At this point Mrs. Hatch read a part of the Crim and the Bell genealogy. From where she stood upon the stone steps of the burial plot, she pointed to a pile of stone in a pasture on the opposite slope across the road, the location of the home of the Bells. Frederick Bell, whose wife was Dorothy Crim, an elder daughter of Paul Crim (Grimm) was killed by the Indians. One son was taken to Canada by the Indians; another son, Adam, is the ancestor of the Bell family of this vicinity.
In the field opposite the site of the Bell home can be seen the remains of the cellar of the home of Henry Crim, son of Paul. This Henry Crim is the ancestor of Dr. Frank Crim of Utica, and of William and Adam Crim, who lived and died on nearby farms.
The home of Paul Crim himself is known to have been at the corner where the road coming from over the hill joins the road coming from Jordanville to Henderson via Hoyer Hill. Some of us were quite sure we could see protruding from a mound a timber, once part of this ancient domicile. In imagination, we located the uprooted tree and surrounding underbrush amid which Paul, his wife, his son Jacob's wife and two children secluded themselves, while the Indians pillaged and burned and passed on. How weary and perilous the journey then to the fort in the valley, from which refuge they returned the following spring!
Until a few years ago, when this land was still in the possession of the family of the above mentioned Crims, there was standing a few rods to the east, the old frame house built by Paul Crim after he returned from Fort Herkimer. Nearby is thought to have been the home of the Franks. Upon the slope on the opposite side of the road was the home of the Starrings. Further up the hill neath the slope of Hoyer hill was the home of the Hoyers, of whom the descendants are the Bronners, of whom Oscar Bronner is now in possession of the old home.
Great was the delight of the exploring party to be allowed to enter the old frame house, to touch the rough hews beams, and to peer through the small window. This is said to be the oldest and the largest pioneer frame house of Andrustown. It is fairly well preserved and may abe standing for years, it is hope.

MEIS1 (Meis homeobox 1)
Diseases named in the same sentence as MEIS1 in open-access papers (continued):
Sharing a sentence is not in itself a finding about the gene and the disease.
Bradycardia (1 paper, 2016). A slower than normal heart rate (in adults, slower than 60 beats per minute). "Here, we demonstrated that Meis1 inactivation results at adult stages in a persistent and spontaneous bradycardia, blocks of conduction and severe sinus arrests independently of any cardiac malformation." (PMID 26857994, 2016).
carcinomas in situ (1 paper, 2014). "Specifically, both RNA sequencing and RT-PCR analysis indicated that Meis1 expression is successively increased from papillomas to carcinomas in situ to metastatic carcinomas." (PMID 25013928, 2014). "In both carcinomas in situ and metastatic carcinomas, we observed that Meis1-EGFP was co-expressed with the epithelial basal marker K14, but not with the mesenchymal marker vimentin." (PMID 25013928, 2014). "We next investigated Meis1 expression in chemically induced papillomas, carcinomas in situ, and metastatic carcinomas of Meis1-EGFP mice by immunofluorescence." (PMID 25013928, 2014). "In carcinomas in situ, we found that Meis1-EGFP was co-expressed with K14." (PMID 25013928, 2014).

A little to the north, a private road leads to the site of the home of the Osterhouts. This farm is now known as the old James Shoemaker place and belongs to Charles Crim. Nearby the old cellar and well, Mr. Ira Crim pointed out also the location of the Osterhout burying ground. Here also was the home of the Bulsons, who joined the seven original settlers some time before 1778.
From here returning the pilgrimage went over Hoyer Hill, past the beautiful little cemetery where "rests" the original Hoyer, beside whom his descendants have been gathered on into the present day. At the foot of Hoyer Hill is the old home of Adam Crim, son of Paul, father of Jacob A., the grandfather of Dr. Edgar Swift, Charles W. Crim, Ira Crim, the latter now in possession of the farm. Here is a well-kept burial plot of this branch of the Crims.
When the motors reached the state road at this corner, their occupants were cold and hungry and glad to be taken at once to the hospitable home of Mrs. Theodore Robinson, who as Regent of the Henderson chapter D. A. R. had planned this trip over the hills and fields of Andrustown, that those to whom local and family history was little known, might see the locations of the homes of their fathers and learn from Mrs. Marshall Hatch what she from reading and from inquiry of those who are here no more, knows of deed and doers of days gone by.
Mrs. Robinson served a delicious, bountiful supper. Some one said: "What would the town of Warren be without Mrs. Teddy Robinson." To which she graciously responded, "What would Mrs. Teddy Robinson be without the town of Warren." To Mrs. Robinson the community is more than debtor for many good things. To Mrs. Hatch we are all grateful for her being able to tell authentically what we wish more and more to learn.
This trip is preparatory to the placing of a marker by the descendants of the seven original families to commemorate the settlement of Andrustown and the Indian massacre. Mrs. C. W. Crim, who organized the Henderson chapter of the D. A. R., proposed this undertaking which is now going forward under the direction of Mrs. T. D. Robinson.
Source: The Ilion Citizen, Thursday, September 11, 1919, page 4